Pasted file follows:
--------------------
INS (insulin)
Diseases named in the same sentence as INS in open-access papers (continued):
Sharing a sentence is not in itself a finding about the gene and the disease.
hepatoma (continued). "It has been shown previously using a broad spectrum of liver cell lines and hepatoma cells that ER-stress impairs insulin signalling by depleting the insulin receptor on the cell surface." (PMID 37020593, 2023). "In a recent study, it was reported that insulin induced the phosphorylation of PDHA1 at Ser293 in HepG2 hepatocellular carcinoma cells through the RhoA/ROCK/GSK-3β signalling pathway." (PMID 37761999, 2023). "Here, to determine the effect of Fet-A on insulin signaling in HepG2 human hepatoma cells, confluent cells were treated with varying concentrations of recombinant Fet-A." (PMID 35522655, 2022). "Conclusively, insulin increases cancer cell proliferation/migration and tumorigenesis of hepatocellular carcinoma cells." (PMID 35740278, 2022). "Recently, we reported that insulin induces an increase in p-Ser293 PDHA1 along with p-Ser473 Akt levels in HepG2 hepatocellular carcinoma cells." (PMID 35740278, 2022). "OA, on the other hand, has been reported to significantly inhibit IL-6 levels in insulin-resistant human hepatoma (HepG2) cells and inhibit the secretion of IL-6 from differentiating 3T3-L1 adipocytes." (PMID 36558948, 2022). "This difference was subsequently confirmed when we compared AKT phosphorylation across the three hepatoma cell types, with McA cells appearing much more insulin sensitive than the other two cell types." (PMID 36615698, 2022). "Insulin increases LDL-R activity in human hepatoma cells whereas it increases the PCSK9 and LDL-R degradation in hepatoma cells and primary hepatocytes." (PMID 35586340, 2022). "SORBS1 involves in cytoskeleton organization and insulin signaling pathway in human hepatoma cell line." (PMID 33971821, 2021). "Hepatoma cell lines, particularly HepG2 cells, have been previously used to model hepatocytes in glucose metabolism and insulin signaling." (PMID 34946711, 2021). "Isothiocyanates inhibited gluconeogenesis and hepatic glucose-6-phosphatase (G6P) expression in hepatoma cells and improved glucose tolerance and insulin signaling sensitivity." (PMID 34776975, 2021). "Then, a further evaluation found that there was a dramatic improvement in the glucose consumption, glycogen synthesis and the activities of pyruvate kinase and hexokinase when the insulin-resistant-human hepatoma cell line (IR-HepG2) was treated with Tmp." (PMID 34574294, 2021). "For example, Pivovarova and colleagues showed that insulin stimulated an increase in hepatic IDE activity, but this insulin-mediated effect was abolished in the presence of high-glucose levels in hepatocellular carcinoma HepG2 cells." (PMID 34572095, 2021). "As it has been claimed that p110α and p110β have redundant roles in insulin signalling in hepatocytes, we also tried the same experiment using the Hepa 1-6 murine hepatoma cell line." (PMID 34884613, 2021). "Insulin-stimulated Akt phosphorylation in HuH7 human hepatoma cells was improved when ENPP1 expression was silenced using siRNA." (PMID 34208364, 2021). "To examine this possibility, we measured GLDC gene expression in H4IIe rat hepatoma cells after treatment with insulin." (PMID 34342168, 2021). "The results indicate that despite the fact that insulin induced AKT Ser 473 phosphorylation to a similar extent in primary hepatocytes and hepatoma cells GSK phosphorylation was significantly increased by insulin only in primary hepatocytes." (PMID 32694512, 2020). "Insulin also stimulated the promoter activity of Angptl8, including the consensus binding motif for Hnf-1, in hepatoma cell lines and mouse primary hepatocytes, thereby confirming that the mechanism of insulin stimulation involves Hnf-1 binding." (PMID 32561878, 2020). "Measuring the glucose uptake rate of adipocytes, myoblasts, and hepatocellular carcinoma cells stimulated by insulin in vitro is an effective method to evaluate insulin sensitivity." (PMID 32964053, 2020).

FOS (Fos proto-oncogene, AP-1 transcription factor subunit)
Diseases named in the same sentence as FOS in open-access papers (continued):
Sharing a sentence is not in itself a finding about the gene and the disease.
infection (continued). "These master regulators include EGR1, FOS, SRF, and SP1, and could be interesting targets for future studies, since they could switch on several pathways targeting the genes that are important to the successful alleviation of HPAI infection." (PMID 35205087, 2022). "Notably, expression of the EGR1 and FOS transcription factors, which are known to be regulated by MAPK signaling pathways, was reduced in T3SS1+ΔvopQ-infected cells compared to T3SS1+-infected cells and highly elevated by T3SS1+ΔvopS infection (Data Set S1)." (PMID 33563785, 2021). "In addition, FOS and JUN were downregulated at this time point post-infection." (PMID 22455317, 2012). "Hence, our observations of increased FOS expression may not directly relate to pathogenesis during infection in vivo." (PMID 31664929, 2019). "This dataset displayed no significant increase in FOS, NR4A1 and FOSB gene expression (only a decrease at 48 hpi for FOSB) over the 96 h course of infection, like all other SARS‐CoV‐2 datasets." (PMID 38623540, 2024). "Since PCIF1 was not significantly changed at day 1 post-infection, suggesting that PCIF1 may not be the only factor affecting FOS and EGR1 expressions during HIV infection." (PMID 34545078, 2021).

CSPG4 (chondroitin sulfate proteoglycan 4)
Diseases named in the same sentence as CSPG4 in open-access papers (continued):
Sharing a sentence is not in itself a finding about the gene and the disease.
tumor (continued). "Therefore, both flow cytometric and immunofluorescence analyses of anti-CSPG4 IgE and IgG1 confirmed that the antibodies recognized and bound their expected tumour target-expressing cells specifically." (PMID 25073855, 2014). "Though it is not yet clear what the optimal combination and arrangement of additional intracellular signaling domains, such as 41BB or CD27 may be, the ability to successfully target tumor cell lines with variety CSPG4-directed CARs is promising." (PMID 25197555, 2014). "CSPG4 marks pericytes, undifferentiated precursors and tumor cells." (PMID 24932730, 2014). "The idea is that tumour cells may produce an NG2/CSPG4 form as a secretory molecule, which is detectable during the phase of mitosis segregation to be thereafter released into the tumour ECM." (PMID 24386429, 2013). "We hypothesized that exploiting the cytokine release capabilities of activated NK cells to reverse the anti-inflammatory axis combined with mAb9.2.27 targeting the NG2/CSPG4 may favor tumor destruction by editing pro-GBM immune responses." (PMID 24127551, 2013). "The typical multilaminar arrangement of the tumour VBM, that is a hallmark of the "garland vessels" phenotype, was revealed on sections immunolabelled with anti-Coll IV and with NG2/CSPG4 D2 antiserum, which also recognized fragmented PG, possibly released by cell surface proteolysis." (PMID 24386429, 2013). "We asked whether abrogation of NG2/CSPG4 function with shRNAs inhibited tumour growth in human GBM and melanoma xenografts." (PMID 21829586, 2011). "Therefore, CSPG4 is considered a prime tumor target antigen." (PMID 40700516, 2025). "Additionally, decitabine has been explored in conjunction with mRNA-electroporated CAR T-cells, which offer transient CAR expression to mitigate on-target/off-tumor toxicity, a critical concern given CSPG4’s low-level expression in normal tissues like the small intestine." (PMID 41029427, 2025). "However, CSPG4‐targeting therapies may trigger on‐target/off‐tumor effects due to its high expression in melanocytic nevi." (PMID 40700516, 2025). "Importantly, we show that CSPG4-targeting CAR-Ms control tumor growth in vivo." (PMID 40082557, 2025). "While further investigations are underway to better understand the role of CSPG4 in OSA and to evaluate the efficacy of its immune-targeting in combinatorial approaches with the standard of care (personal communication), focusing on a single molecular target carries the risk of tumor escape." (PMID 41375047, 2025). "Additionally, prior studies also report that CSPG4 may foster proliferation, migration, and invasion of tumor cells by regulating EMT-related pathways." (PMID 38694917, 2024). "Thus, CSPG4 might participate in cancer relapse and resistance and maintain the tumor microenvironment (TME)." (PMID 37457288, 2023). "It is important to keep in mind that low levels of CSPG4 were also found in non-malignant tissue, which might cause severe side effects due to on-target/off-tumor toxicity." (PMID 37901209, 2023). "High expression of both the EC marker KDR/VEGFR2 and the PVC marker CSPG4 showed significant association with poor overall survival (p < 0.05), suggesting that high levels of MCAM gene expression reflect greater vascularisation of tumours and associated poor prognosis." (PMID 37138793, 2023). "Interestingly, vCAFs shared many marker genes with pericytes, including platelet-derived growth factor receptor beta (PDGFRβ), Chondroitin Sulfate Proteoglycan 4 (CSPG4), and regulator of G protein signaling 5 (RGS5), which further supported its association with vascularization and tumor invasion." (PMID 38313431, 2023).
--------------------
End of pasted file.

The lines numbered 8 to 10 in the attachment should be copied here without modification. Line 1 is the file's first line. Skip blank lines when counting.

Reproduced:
infection (continued). "These master regulators include EGR1, FOS, SRF, and SP1, and could be interesting targets for future studies, since they could switch on several pathways targeting the genes that are important to the successful alleviation of HPAI infection." (PMID 35205087, 2022). "Notably, expression of the EGR1 and FOS transcription factors, which are known to be regulated by MAPK signaling pathways, was reduced in T3SS1+ΔvopQ-infected cells compared to T3SS1+-infected cells and highly elevated by T3SS1+ΔvopS infection (Data Set S1)." (PMID 33563785, 2021). "In addition, FOS and JUN were downregulated at this time point post-infection." (PMID 22455317, 2012). "Hence, our observations of increased FOS expression may not directly relate to pathogenesis during infection in vivo." (PMID 31664929, 2019). "This dataset displayed no significant increase in FOS, NR4A1 and FOSB gene expression (only a decrease at 48 hpi for FOSB) over the 96 h course of infection, like all other SARS‐CoV‐2 datasets." (PMID 38623540, 2024). "Since PCIF1 was not significantly changed at day 1 post-infection, suggesting that PCIF1 may not be the only factor affecting FOS and EGR1 expressions during HIV infection." (PMID 34545078, 2021).

CSPG4 (chondroitin sulfate proteoglycan 4)
Diseases named in the same sentence as CSPG4 in open-access papers (continued):